With forecasts calling for a 50 percent chance of thunderstorms Thursday -- though clearer skies by nightfall -- Obama campaign spokeswoman Stephanie Cutter raised the possibility Monday morning that the president may have to deliver his speech in Time Warner Cable Arena.

"We're still hopeful we can speak in the stadium," Cutter said on MSNBC's Daily Rundown show. "We've got tens of thousands of people from all over North Carolina and the country traveling here for that, with enormous enthusiasm for it. But we always knew this could be part of the plan. We'll make a call sometime in the near future about whether to move it indoors."

But later Monday morning, at a news conference at the Charlotte Convention Center, convention committee CEO Steve Kerrigan told reporters: "This is going forward, rain or shine."

Kerrigan added, though, that a contingency plan was on the table if thunderstorms pose safety issues.

In Tampa last week, Tropical Storm Isaac forced Republicans to change their plans, shortening their convention by a day.

-- Tim Funk and Ann Doss Helms

LA mayor expects 65,000 for Obama speech

Los Angeles Mayor Antonio Villaraigosa says to expect 65,000 people to be in Bank of America on Thursday night for President Barack Obama's acceptance speech.

Speaking Monday at uptown's POLITICO Playbook Breakfast, the mayor and chair of the 2012 Democratic National Convention also acknowledged that delegates in Charlotte may have to give themseves some extra time all week to maneuver the various security arrangements on their way to events and Time Warner Cable Arena.

When the Democrats held their convention in his city in 2000, Villaraigosa told host Mike Allen and his audience, "LA felt like it went very smoothly -- because that was before  September 11 . . . I hope it's going to go as smoothly as possibly here."

When asked about Charlotte, though, Villaraigosa showered the Queen City and its residents with compliments.

"Don't you just love the Southern hospitality? They're so warm, so gracious," he said. "I love the trees, This is a beautiful city . . . This is a city where you'd want to love."

The mayor also gave a shout-out to Osso restaurant and the whole N.C. Music Factoy complex. And he called Charlotte Mayor Anthony Foxx "the face of the New South."

-- Tim Funk  
 

Three new polls show race tight in NC

Three new polls are showing the race in North Carolina continues to be tight between President Obama and Mitt Romney.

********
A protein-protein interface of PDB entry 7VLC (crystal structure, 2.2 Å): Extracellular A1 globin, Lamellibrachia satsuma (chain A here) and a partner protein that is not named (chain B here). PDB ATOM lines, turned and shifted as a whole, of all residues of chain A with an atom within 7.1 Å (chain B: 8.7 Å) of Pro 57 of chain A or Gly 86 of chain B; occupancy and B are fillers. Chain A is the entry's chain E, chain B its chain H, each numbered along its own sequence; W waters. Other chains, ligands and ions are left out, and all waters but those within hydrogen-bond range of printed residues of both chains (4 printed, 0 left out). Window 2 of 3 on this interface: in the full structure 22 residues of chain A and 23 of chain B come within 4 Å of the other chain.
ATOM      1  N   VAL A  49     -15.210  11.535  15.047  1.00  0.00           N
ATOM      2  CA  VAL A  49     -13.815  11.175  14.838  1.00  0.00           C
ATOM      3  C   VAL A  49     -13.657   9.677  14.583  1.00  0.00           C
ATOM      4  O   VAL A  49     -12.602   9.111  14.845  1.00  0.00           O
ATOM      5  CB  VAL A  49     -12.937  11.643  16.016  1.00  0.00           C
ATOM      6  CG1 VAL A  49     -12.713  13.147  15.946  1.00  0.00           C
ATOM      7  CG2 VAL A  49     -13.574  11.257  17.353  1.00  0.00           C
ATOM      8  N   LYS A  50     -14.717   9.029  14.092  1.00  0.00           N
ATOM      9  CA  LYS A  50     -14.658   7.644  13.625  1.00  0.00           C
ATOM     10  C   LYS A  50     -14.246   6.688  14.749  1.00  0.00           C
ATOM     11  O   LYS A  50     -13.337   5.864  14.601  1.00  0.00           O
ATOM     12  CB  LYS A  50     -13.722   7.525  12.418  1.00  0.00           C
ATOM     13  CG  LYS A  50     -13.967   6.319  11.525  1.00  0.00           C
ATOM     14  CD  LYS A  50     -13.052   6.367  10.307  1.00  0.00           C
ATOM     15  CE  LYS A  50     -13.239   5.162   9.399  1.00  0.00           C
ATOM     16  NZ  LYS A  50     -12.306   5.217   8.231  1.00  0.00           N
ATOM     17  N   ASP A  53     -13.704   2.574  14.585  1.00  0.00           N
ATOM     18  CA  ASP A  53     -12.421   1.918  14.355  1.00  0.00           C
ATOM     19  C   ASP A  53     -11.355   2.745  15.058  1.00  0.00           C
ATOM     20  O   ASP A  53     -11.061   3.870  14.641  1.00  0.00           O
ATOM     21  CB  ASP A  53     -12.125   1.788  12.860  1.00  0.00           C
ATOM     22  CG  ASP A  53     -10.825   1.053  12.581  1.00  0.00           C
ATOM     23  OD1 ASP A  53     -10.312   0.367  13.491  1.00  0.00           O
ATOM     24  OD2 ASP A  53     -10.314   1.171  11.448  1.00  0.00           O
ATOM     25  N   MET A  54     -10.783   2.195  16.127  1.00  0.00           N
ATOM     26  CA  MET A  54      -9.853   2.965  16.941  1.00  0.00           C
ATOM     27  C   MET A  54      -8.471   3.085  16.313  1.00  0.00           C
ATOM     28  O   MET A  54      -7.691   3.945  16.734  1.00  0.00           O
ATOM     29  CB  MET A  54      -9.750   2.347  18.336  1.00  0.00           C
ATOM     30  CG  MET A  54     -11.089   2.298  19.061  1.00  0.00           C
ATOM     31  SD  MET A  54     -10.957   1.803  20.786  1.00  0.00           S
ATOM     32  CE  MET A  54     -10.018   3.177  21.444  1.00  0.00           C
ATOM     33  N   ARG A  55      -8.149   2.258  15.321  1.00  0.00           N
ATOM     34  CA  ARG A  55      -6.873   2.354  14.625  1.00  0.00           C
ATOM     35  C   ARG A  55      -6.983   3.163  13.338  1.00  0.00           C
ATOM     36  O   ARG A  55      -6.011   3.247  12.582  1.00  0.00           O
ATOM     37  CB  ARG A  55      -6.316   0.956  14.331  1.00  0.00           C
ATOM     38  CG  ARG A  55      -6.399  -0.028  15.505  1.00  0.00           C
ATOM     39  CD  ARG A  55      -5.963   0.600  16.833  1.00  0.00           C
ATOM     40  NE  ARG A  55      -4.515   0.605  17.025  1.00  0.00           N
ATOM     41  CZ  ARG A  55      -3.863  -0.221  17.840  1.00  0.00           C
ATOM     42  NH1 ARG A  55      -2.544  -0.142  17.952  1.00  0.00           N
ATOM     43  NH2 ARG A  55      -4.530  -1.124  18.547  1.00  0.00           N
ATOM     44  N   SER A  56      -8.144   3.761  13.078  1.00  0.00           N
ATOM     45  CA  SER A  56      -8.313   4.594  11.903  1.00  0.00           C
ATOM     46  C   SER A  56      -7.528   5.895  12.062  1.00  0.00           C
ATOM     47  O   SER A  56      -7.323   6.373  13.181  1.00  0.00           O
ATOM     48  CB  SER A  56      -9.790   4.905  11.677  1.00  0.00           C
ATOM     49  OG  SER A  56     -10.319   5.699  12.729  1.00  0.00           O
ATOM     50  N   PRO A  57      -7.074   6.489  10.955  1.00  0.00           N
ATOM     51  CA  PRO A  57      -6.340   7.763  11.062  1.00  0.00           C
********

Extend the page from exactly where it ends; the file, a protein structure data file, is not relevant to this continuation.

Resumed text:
-- A new survey by Public Policy Polling, a Democratic-leaning firm, shows the two tied at 48 percent. The margin of error is 3.1 percentage points.

-- A poll by High Point University and Fox 8 showed Romney with 46 percent to Obama's 43 percent. The sampling error is 4.3 percentage points.

-- And an Elon University Poll, released Sunday, showed Romney up 47 percent to 43 percent. Like the High Point University Poll, it was conducted during the GOP convention. The margin of error is 3 percentage points.


Sunday, September 2, 2012

DNC to be exhaustively live-streamed

For everyone who can't be inside Time Warner Cable arena this week for the Democratic National Convention, the proceedings will be exhaustively live-streamed at DemConvention.com/live, organizers said Sunday.

The feed will be available on desktop and mobile devices, and will be broadcast in Spanish and with closed-captioning as well.

Convention organizers also hope to get people around the country involved, including highlighting the some-4,000 watch parties.

On Thursday evening, as President Barack Obama makes his acceptance speech, DemConvention.com/live will host a web-only special. Actor Kal Penn, a big Obama supporter, will interview big names including Marc Anthony, Elizabeth Banks, Aisha Tyler, Olivia Wilde, Fran Drescher, Zach Braff and Alexis Bledel.

--Andrew Dunn

Thursday, August 30, 2012

Will Joe Biden camp out in Eastover?

Here are the FIVE dishiest things - DNC-wise - we heard about Thursday:

1. Word is that the Veep - aka Joe Biden - may be staying in an Eastover estate next week.

He’ll be motorcading his way to BofA Stadium on Thursday night, when he’ll speak before POTUS.